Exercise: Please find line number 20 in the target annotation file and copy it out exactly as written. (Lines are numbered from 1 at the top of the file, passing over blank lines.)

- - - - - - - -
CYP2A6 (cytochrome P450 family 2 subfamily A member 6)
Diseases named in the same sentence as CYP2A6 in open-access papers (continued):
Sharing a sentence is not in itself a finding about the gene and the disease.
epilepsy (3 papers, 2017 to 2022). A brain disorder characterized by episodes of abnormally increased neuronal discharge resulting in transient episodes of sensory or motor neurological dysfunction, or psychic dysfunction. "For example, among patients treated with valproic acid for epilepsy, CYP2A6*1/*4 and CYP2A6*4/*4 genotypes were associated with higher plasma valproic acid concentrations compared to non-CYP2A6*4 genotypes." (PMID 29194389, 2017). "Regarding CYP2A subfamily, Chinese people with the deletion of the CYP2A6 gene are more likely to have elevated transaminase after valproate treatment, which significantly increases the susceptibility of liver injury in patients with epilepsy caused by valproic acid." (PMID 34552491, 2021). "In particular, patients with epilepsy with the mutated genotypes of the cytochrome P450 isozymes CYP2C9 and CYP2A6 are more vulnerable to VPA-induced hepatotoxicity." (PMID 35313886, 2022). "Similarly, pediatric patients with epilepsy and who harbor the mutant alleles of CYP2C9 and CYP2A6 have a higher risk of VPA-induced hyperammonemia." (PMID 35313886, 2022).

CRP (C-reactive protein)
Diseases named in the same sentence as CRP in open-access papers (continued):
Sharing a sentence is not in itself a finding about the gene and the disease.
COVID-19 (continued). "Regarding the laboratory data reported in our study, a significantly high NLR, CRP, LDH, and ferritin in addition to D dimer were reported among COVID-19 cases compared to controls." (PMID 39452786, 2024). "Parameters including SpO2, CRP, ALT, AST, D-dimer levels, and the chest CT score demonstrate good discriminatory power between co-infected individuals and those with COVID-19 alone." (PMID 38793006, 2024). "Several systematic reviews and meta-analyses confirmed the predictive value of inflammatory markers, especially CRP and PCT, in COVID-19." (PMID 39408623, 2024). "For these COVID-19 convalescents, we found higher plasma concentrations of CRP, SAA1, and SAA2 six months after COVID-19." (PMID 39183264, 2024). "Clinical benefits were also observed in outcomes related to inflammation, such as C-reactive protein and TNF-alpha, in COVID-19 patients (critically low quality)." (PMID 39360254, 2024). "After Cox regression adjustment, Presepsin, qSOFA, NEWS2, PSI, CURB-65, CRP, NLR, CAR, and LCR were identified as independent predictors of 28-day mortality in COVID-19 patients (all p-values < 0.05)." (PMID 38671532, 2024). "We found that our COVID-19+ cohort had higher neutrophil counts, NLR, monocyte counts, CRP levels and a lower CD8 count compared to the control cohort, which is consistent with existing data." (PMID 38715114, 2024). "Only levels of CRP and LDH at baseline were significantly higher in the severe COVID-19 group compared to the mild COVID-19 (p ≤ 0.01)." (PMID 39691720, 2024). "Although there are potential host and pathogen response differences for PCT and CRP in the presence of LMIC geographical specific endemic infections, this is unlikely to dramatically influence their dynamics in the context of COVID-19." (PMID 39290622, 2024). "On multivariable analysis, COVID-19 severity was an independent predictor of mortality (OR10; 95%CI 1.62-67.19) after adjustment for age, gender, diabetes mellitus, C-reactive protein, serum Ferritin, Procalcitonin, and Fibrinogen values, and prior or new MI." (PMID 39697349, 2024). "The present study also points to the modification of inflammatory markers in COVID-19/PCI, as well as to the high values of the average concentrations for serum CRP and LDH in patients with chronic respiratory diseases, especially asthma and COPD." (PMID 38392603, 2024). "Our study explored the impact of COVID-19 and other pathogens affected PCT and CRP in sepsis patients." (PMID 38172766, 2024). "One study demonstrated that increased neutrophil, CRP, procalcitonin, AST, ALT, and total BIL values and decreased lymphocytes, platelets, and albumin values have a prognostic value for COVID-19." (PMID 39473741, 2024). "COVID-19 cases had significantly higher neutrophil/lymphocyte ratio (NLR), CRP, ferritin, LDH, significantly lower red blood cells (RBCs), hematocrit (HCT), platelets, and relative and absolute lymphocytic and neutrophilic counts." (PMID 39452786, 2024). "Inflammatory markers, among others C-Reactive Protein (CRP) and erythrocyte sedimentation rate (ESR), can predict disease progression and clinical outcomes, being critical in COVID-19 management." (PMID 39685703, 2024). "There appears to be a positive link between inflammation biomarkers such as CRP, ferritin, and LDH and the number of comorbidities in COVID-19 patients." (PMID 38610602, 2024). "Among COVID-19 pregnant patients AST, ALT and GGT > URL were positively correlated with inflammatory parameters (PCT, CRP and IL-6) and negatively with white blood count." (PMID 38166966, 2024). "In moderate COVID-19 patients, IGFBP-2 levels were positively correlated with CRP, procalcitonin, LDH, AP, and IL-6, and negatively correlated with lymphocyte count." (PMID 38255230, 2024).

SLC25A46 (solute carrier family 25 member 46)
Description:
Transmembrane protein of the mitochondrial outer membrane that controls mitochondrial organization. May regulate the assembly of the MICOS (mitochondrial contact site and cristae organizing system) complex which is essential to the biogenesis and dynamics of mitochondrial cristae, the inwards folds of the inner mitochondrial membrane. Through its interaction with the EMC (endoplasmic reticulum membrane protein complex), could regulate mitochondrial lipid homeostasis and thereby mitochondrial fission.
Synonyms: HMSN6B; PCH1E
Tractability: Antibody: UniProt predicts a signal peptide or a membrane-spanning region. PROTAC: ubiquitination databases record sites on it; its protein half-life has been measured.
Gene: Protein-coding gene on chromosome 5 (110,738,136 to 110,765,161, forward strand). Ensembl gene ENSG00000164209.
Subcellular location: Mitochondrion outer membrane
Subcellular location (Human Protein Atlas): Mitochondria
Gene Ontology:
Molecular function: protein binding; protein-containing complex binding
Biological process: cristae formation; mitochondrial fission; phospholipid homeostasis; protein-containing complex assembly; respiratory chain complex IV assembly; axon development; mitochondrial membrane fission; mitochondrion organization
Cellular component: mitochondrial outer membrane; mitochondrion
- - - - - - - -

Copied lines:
Cellular component: mitochondrial outer membrane; mitochondrion